The Hall certainly has honored many important women, including Aretha Franklin, Joni Mitchell, The Supremes, Blondie, Mahalia Jackson, writer Cynthia Weil, and many more. Sadly, however, only 11% of the inductees are women or even groups that include women. Given that there are 16 men who have been inducted twice or more (as members of groups and as solo performers), there certainly seems to be room for more inclusion.

The Hall can’t please everyone, of course, and the importance of various performers has a highly subjective quality. While the criteria are laudably broad, however, and commercial appeal or classic rock credibility are clearly not the only factors, it’s hard to credit some of the glaring omissions. Besides our Cyndi, where are Joan Baez, Pat Benatar, Mother Maybelle Carter, Cher, Sandy Denny, Eurythmics, The 5th Dimension, Connie Francis, Carole King, Patti LaBelle, The Mekons, Olivia Newton-John, Dolly Parton, Linda Ronstadt, Carly Simon, Nina Simone, Dionne Warwick, X, or Young Marble Giants to name a few diverse examples?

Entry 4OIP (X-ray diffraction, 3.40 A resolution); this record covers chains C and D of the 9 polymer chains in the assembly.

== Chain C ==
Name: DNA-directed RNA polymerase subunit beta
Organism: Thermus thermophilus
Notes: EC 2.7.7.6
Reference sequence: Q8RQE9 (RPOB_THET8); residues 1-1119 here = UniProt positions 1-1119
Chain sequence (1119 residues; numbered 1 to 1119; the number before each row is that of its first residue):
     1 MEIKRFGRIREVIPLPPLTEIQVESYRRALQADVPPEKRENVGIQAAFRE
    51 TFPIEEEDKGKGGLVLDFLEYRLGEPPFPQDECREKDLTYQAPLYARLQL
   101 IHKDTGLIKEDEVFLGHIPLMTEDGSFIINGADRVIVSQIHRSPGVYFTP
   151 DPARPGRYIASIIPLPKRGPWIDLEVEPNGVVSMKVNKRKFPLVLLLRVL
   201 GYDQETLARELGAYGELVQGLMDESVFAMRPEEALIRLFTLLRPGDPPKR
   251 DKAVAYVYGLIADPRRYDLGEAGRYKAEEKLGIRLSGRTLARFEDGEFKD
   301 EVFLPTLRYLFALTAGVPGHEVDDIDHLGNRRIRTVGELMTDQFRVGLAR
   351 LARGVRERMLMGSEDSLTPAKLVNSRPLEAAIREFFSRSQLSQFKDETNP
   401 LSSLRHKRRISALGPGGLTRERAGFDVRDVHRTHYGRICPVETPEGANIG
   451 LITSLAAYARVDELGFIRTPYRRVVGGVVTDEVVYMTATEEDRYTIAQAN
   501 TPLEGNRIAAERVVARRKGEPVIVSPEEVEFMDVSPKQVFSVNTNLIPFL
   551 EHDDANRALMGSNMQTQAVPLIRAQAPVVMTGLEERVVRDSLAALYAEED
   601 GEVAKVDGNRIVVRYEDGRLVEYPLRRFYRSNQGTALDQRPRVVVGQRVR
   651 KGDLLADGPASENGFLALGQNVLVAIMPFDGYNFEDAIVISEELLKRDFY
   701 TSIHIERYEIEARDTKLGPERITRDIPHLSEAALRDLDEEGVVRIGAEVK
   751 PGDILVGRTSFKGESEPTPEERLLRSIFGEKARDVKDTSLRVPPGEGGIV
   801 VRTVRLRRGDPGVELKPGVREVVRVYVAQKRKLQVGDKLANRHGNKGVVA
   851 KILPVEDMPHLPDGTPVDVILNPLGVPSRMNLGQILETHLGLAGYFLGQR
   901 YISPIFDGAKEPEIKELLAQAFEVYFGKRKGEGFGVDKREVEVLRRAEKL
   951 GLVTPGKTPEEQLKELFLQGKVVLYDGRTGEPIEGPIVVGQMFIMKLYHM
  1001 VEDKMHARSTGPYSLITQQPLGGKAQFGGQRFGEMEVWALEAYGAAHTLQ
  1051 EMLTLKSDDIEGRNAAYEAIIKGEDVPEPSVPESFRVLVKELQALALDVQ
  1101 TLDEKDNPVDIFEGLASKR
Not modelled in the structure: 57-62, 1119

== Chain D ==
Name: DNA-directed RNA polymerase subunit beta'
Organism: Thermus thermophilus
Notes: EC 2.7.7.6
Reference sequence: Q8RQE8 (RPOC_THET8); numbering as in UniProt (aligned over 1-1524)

This is especially troubling when one considers that only five of the 28 inductees from the past three years are women (including ABBA and two male-female songwriting pairs). Five of the 15 nominees for 2012 are women: Heart, Joan Jett (and the Blackhearts), Chaka Khan (with Rufus), Laura Nyro, and Donna Summer. Let’s see how they fare.

As in every other field, women have made major contributions. From Dolly Parton’s Just Because I’m A Woman to P!nk’s Stupid Girls, from Aretha Franklin’s Respect to Lady Gaga’s Born This Way: as singers, songwriters, musicians, businesspeople, and carriers of message through music, women who rock matter. Let’s be certain to celebrate them.